Special Event Volunteer

Information Resources for Special Event Volunteers

The resources below are shared with special event volunteers during training sessions provided by CIAC, DHSEM, and The CELL staff.

Submit a Report

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Report by Email at cdps_ciac@state.co.us.

Report by phone at 1-877-509-2422

 

 

Eight Signs of Terrorism Video

 

1. Surveillance

Someone recording or monitoring activities. This may include the use of cameras, note taking, drawing diagrams, annotating on maps, or using binoculars or other vision-enhancing devices.

2. Elicitation

People or organizations attempting to gain information about military operations, capabilities, or people. Elicitation attempts may be made by mail, email, telephone, or in person. This could also include eavesdropping or friendly conversation.

3. Tests of Security

Any attempts to measure reaction times to security breaches, attempts to penetrate physical security barriers, or monitor procedures in order to assess strengths and weaknesses.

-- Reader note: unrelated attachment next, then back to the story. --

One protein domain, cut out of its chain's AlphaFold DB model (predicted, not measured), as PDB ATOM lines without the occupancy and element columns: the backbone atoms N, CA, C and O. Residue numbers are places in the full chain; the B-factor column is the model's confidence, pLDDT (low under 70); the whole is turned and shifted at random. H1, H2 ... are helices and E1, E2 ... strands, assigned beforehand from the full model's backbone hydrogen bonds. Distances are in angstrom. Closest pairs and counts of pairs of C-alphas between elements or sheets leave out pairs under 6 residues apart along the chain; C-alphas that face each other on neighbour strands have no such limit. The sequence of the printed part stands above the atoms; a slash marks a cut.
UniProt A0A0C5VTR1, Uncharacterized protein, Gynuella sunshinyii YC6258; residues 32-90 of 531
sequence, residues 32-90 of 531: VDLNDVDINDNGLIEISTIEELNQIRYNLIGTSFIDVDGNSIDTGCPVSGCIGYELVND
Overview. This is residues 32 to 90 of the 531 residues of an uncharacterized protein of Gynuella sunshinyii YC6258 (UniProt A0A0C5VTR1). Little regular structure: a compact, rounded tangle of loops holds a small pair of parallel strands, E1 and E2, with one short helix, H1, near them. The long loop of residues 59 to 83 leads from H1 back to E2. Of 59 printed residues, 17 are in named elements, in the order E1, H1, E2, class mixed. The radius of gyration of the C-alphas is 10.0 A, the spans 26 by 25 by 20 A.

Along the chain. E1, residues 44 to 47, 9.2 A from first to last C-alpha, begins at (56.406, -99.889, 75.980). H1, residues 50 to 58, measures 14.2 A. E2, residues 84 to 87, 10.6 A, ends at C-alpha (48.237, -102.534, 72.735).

4. Funding

Suspicious transactions involving large cash payments, deposits, or withdrawals are common signs of terrorist funding. Collections for donations, the solicitation for money and criminal activity are also warning signs.

5. Supplies

Purchasing or stealing explosives, weapons, ammunition, etc. This also includes acquiring military uniforms, decals, flight manuals, passes or badges (or the equipment to manufacture such items) and any other controlled items.

6. Impersonation

People who don’t seem to belong in the workplace, neighborhood, business establishment, or anywhere else. This includes suspicious border crossings, the impersonation of law enforcement, military personnel, or company employees is also a sign.

7. Rehearsal

Putting people in position and moving them around according to their plan without actually committing the terrorist act. An element of this activity could also include mapping out routes and determining the timing of traffic lights and flow.

8. Deployment

People and supplies getting into position to commit the act. This is the person’s last chance to alert authorities before the terrorist act occurs.